AT OBESITY WEEK 2014
BOSTON (FRONTLINE MEDICAL NEWS) – Moderately obese patients who either don’t want or don’t qualify for bariatric surgery may be able to benefit from a reversible procedure using an investigational intragastric balloon.
In a randomized controlled trial, patients with a body mass index (BMI) from 30 to 40 kg/m2 who were assigned to receive a dual intragastric balloon (ReShape Duo) plus a diet and exercise regimen lost 25% of their excess weight, compared with only 11% of patients assigned to undergo a sham procedure plus diet and exercise, reported Dr. Jaime Ponce, medical director for the Bariatric Surgery program at Hamilton Medical Center in Dalton, Ga., and Memorial Hospital in Chattanooga, Tenn.
“The ReShape procedure is a reversible intervention that can be used in patients with BMI from 30 to 40 who are not ready for surgery or did not qualify for surgery. It was effective, as it showed a 2.2 times greater weight loss, compared with the diet group,” he said at the meeting presented by the Obesity Society and the American Society for Metabolic and Bariatric Surgery.
At 48 weeks, patients sustained on average 65% of the weight loss they had achieved at week 24, he said.
The dual intragastric balloon consists of two silicone balloons connected by a flexible shaft to provide migration resistance. The deflated device is inserted over a guide wire into the stomach in a transoral endoscopic procedure. Once in place, the device is inflated with a saline and methylene blue solution by a powered pump, up to a total volume of 750 to 900 cc. The mean duration of the procedure is 8 minutes Dr. Ponce said.
Barring problems, the device is left in place for 6 months and is then emptied, captured with a standard endoscopic snare, and removed, a process that takes a mean of 14 minutes.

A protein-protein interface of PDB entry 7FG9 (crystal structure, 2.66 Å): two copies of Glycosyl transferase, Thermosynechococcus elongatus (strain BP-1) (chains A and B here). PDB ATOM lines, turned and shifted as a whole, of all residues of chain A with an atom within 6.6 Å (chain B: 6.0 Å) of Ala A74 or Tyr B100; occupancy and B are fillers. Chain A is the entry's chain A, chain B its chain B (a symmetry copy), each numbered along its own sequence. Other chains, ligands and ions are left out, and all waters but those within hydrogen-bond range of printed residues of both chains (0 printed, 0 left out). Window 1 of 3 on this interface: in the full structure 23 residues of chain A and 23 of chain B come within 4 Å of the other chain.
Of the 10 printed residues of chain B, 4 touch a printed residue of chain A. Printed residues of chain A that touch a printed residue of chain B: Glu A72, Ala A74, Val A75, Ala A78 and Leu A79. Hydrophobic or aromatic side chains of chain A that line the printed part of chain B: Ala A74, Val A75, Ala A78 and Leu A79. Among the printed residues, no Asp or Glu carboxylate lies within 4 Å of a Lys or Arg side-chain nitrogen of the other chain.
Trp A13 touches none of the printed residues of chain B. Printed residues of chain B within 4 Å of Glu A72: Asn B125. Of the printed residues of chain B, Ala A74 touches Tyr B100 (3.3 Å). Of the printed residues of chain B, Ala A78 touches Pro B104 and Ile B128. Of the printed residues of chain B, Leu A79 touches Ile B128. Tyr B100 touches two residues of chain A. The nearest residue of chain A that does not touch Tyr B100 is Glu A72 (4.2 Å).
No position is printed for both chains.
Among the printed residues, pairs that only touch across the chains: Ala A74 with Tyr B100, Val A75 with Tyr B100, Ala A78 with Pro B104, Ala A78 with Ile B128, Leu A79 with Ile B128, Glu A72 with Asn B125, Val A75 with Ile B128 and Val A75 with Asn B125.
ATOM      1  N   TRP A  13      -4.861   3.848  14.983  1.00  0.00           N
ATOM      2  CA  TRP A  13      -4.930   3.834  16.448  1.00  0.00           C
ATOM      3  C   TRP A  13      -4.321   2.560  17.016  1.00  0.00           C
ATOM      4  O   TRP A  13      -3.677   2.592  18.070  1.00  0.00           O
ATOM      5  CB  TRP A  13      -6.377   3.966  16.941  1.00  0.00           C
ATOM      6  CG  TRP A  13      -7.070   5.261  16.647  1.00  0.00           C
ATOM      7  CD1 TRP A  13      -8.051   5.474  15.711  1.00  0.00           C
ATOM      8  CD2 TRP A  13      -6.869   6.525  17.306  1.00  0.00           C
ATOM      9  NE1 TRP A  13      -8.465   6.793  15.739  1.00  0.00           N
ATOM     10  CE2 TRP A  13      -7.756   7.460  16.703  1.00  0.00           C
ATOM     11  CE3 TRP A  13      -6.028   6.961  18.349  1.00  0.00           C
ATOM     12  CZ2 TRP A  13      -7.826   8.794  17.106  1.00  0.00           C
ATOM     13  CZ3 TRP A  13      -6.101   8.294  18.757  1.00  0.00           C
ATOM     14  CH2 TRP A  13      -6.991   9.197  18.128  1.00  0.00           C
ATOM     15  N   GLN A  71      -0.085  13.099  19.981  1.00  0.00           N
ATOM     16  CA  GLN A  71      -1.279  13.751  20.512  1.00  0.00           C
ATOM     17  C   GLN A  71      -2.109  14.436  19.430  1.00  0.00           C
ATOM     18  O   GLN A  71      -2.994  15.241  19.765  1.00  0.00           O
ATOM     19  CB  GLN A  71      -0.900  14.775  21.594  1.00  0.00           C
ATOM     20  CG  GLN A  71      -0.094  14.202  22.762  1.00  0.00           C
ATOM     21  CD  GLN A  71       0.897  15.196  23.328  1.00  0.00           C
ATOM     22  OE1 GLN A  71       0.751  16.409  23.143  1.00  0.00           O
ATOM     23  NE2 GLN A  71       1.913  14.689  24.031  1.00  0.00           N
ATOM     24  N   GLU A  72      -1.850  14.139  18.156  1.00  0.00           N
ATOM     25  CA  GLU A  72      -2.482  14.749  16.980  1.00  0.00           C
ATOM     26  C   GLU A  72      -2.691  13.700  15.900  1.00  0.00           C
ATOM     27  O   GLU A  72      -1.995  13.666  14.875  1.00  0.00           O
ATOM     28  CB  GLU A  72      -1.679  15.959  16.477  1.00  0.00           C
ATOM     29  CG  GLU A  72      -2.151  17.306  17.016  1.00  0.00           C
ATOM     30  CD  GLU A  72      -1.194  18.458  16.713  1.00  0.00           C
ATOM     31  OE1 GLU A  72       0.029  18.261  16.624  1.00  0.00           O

Dr. Ponce and colleagues enrolled obese adults with a BMD from 30 to 40 kg/m2 and one or more obesity-related comorbidities to undergo either balloon insertion, diet and exercise (187 patients), or a sham procedure plus diet and exercise (139).
All patients had monthly counseling on diet and exercise as per obesity management guidelines from the National Heart, Lung and Blood Institute published in 2000.
The participants were blinded to treatment assignment for 24 weeks, at which time patients in the diet group could exit the study or, if they wished, receive the balloon and continue in the study for an additional 24 weeks. Patients who initially received the balloon remained in the study and continued diet and exercise during the same 24 weeks.
Balloons were successfully inserted in 99.6% of cases, and all inserted balloons were retrieved successfully. Three patients had serious adverse events related to retrieval: one case of pneumonia requiring hospitalization and antibiotics, one contained perforation of the cervical esophagus, also requiring hospitalization and antibiotics, and one proximal esophageal mucosal tear requiring hemostatic clips.
The trial met its primary endpoint of a greater than 7.5% difference between the balloon and control groups, with balloon receivers having a mean excess weight loss of 25.1%, compared with 11.3% for controls (P = .0041) in an intention to treat analysis, and 27.9% vs. 12.3%, respectively, in patients who completed the study (P = .0007).